British production designer Maria Djurkovic has worked on numerous films in her career including Stephen Daldry’s “Billy Elliott” and “The Hours” and Tomas Alfredson’s 2011 remake of “Tinker Tailor Soldier Spy.”
She finally earned her first Oscar nomination earlier this month for “The Imitation Game,” the true story of Alan Turing, the World War II British cryptanalyst and pioneer of modern-day computing.
During the war, Turing led a group of scholars, linguists, chess champions and intelligence officers in a super-secret mission to build a machine that could crack the so-called unbreakable codes of Germany’s World War II Enigma machine. Racing against the clock as the war dragged on and the Nazis edged closer, this tireless team toiled at Bletchley Park (Britain’s code breaking center about an hour outside London) to create the code-cracking precursor to the modern computer.
Their machine, the Bombe (or Christopher, as it was nicknamed after Turing’s childhood friend), helped shorten the war and, in turn, saved thousands of lives. In the film, Benedict Cumberbatch plays Turing who, after the war, was arrested and prosecuted for being gay, and Keira Knightley plays his trusted colleague Joan Clarke, who was willing to “cover for him” during the war so he could continue his work. Both also have received Oscar nominations.
It was up to Djurkovic and a team of artists and prop specialists to find period technology equipment or, if unavailable, create facsimiles based on drawings, sketches and photographs. She also conceived and executed the color motif and “feel” of the film, which is much brighter than most dramas made about this era.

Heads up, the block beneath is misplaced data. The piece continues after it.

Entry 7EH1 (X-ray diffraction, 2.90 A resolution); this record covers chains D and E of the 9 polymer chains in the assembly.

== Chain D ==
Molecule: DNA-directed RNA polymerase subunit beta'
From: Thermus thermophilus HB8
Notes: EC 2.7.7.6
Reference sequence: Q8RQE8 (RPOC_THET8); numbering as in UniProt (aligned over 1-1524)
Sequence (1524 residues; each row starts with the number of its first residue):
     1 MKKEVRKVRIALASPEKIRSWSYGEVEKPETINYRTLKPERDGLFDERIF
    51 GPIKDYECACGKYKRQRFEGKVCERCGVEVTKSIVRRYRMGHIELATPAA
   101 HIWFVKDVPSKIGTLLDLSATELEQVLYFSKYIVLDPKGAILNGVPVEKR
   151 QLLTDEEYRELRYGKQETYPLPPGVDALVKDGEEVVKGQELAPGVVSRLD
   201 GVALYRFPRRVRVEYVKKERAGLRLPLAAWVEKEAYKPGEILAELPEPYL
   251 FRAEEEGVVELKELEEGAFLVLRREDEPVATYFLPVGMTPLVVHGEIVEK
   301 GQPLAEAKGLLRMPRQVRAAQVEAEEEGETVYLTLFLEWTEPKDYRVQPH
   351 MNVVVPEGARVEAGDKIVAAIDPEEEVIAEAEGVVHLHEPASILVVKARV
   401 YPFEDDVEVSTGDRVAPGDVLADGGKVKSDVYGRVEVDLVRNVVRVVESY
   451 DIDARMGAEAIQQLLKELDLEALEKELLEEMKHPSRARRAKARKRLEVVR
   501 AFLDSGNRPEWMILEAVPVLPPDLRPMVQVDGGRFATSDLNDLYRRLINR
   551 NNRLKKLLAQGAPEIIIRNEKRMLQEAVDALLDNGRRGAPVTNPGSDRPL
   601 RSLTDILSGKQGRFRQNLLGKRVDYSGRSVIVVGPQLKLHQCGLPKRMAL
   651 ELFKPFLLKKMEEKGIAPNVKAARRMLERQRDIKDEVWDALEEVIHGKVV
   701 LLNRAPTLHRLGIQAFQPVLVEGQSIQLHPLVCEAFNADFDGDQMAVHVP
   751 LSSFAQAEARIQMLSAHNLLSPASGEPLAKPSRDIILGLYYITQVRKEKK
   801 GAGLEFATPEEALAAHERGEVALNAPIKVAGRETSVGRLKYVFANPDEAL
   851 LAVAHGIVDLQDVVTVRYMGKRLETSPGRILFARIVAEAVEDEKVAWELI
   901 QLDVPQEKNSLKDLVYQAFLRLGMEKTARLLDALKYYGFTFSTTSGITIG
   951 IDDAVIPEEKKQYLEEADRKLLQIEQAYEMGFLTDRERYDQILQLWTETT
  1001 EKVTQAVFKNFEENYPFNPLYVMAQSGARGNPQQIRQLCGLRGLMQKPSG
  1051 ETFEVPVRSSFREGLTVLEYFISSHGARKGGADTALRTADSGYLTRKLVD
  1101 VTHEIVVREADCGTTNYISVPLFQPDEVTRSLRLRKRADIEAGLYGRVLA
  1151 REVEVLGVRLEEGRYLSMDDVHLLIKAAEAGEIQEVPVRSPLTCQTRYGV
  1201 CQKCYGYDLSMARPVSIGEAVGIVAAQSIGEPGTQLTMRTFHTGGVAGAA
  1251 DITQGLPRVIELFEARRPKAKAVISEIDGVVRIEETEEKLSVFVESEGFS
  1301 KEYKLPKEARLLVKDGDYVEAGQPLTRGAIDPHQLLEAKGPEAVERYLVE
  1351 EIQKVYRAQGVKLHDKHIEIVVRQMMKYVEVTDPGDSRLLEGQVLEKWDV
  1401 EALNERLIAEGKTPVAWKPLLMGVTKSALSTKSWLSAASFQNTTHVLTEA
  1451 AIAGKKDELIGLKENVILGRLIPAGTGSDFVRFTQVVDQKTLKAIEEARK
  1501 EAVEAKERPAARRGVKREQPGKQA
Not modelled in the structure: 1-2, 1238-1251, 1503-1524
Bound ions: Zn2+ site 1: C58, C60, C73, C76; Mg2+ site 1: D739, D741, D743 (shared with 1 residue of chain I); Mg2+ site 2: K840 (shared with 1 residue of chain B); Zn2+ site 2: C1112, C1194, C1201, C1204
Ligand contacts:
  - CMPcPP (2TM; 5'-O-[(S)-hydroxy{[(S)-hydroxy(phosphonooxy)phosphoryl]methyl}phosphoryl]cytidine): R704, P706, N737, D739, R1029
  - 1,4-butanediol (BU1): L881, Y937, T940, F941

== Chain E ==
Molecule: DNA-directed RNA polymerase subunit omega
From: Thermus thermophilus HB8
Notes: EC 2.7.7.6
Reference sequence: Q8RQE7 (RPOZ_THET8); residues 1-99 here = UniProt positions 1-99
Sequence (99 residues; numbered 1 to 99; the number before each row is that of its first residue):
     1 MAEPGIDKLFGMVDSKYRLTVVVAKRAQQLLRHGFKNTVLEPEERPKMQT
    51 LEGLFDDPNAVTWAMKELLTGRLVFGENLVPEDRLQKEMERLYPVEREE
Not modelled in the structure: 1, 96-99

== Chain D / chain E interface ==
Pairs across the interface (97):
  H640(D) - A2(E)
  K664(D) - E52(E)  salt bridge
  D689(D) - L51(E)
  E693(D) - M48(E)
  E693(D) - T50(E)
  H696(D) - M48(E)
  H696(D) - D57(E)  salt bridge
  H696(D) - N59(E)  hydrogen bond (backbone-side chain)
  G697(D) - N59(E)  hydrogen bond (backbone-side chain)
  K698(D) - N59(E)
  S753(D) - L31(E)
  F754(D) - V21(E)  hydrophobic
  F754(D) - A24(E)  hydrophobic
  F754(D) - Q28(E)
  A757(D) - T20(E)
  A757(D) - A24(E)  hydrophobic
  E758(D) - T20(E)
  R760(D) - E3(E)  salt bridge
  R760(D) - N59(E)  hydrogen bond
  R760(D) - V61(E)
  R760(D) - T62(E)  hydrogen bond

On the set of “New World,” a Gus Van Sant-directed HBO miniseries filming in the Boston area, Djurkovic spoke by phone with Not Impossible Now about her Academy Award-nominated work on “The Imitation Game” and recreating a period of history that helped save thousands of lives.
NIN: When you were first asked to come up with building the Bombe prop, what did you do?
Maria Djurkovic: Bletchley Park gave us full access to everything. They have a replica of the Bombe there. Literally, on my first day (on the film) Morten Tyldum (the director) and I went to Bletchley. We stood there at this thing with all its rotors turning and spinning, and we decided then and there that the back of it was more interesting, where you see the inner workings, because the whole thing is inside this big box. We decided not to place it in its box but to show all that interior working. We decided to make it slightly bigger than the real thing. Those red wires that spill out of the machine that you see in the film are accurate. It actually has red wires. That was a bit of a gift. We amplified the volume (of wires) by quite a lot.
What was the biggest challenge for you?
Djurkovic: Number one, we had to create something that is visually arresting and interesting. I hope it is. It has a character of its own. Secondly, it actually has to look like it makes sense to people who know. I would be absolutely appalled if people who actually understood these things looked at it and laughed. So we based it very much on the reality so nobody will be writing in and complaining.
Who worked on it with you?
Djurkovic: I had a very technically-minded art director (Nick Dent) who was able to measure up the reality and take lots of photos, and, of course, we extrapolated, which is what we do all the time in movies. I had a prop buyer, Liz Ainley, who can ferret out almost anything. She found all these components that were period correct. And, because we didn’t have a big budget on this movie, I wasn’t able to send the thing out to prop makers. So we sort of made it in-house in the art department. One art director, who’s a very good model-maker, was taken off the drawing board and sent to the workshop with a bunch of interns, who spent hours soldering small elements together.